Analyse the ways that the director builds suspense and scares the audience in the film 'Jaws'

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Oliver Miocic  

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Analyse the ways that the director builds suspense and scares the audience in the film ‘Jaws’

‘Jaws’ is the thrilling film directed Stephen Spielberg. It is about one mans quest to rid an island town of a killer shark. It is set on the public holiday of July fourth, in Amity, around the 1970’s. The island is fuelled by tourist money so this holiday is one of their busiest. The fourth of July marks Independence Day in the U.S.A yet the irony is, the people on the island are not independent due to the indiscriminate killing machine trapping them on the island. It is not only shear terror for the characters but for the audience too. Spielberg creates this suspense by using both camera and music very effectively.


The film starts with no visual just darkness. In the background we can hear aquatic sounds; waves, bubbles and sonar. We know sonar is used by sharks to detect their prey. This suggests that there is something suspicious going on, possibly with a shark. These sounds disappear and the theme tune, well-known sound of ‘Duh dum’start to build tempo and volume. If you think about it the ‘Duh dum’ sound mimics that of the one our heart makes and as the music picks up-tempo so does our heartbeat. As this tune starts so does the visual, it being the point of view of a shark swimming through seaweed.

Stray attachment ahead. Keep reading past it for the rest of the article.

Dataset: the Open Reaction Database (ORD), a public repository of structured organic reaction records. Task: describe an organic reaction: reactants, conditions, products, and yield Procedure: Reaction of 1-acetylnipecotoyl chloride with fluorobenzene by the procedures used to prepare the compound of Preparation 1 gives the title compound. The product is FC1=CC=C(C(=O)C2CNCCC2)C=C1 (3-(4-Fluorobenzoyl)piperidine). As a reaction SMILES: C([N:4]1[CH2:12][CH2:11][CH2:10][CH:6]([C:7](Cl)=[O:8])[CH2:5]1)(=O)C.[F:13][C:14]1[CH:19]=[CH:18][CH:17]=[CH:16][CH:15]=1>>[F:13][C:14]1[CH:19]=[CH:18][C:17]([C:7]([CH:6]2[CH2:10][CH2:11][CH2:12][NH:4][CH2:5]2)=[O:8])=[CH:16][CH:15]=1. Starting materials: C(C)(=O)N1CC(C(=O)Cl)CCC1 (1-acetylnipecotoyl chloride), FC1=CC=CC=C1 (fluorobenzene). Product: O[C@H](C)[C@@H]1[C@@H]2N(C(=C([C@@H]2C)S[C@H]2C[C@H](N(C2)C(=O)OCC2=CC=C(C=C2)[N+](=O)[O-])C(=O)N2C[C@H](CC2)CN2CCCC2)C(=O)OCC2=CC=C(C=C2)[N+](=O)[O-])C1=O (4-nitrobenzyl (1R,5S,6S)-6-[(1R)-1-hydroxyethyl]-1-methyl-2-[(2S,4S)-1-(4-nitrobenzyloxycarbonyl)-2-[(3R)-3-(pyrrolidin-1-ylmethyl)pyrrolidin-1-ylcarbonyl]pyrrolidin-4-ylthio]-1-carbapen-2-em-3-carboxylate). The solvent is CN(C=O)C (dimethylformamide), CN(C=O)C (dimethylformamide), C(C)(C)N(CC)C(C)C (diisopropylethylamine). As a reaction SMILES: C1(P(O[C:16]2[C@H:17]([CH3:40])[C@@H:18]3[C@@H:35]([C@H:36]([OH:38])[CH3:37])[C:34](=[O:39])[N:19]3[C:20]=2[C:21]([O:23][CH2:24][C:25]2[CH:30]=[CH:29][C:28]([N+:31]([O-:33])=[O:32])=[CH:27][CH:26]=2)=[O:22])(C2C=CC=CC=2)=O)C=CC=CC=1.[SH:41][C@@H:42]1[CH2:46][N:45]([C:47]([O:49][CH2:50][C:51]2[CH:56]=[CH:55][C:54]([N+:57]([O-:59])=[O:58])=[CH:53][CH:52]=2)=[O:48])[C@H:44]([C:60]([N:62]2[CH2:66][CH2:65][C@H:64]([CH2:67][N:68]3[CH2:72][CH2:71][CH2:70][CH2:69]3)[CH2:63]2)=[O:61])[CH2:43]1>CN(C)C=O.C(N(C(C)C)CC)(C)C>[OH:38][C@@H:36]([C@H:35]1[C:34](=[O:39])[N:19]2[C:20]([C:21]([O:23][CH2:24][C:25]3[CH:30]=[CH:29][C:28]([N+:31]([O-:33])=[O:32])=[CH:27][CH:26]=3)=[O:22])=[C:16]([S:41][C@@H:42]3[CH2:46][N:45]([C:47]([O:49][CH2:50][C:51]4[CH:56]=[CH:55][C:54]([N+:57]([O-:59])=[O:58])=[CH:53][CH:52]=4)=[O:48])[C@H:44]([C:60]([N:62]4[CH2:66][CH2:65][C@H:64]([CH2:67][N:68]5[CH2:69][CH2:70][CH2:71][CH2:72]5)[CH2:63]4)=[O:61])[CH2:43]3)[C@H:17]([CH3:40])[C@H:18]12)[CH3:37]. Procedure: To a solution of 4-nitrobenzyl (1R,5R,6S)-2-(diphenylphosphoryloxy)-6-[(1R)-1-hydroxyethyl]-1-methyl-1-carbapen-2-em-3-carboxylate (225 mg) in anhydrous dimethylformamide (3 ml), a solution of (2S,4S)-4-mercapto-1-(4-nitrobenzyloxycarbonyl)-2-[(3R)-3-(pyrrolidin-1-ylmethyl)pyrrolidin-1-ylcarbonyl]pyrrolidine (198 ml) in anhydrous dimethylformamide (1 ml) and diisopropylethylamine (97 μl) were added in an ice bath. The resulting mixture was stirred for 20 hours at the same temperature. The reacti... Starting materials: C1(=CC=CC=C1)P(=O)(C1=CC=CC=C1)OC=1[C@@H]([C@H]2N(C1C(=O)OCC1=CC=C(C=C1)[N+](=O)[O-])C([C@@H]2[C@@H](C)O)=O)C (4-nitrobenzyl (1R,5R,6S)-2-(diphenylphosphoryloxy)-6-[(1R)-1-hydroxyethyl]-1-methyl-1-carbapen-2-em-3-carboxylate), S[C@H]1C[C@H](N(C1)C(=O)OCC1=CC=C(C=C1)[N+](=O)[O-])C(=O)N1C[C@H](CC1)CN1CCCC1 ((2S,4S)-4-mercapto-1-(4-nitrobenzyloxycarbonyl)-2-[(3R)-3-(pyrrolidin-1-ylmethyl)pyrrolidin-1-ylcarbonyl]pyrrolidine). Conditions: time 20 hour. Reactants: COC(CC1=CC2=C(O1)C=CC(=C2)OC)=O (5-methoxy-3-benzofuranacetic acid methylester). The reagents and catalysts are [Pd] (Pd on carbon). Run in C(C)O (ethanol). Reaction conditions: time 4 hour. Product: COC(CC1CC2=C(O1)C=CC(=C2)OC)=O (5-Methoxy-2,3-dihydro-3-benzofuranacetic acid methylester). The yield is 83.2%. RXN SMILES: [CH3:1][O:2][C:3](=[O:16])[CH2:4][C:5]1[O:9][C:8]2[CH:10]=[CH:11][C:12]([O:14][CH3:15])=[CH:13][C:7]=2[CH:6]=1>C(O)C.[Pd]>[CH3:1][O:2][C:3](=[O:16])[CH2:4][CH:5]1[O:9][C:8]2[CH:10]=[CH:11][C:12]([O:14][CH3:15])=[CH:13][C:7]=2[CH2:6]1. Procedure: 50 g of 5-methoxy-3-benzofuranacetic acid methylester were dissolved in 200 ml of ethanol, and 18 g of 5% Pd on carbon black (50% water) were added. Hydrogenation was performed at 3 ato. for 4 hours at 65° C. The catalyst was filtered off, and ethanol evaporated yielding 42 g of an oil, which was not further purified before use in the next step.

The audience is led to assume that the shark is looking for something because the music gets louder every second until it reaches its crescendo. This is what makes the audience sit at the edge of their seats. The fast beat combined with the percussion and volume creates an atmosphere of suspense that something is coming to attack someone. The final three ‘shrieks’ is put in to scare us and mark the end. These ‘shrieks’ suggest what is to come.

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Another example of where music is used to build tension is when the man falls into the sea, after the jetty he was standing on, gets pulled out to sea by the shark. As he is swimming back to safety the music starts. As the music gets quicker and louder the man swims frantically for his life. The audience also feel frantic. This use music is so effective that we never see the shark we only hear the music. Silence can also be used to create suspense. This can be seen when Hooper goes into the shark cage in ...

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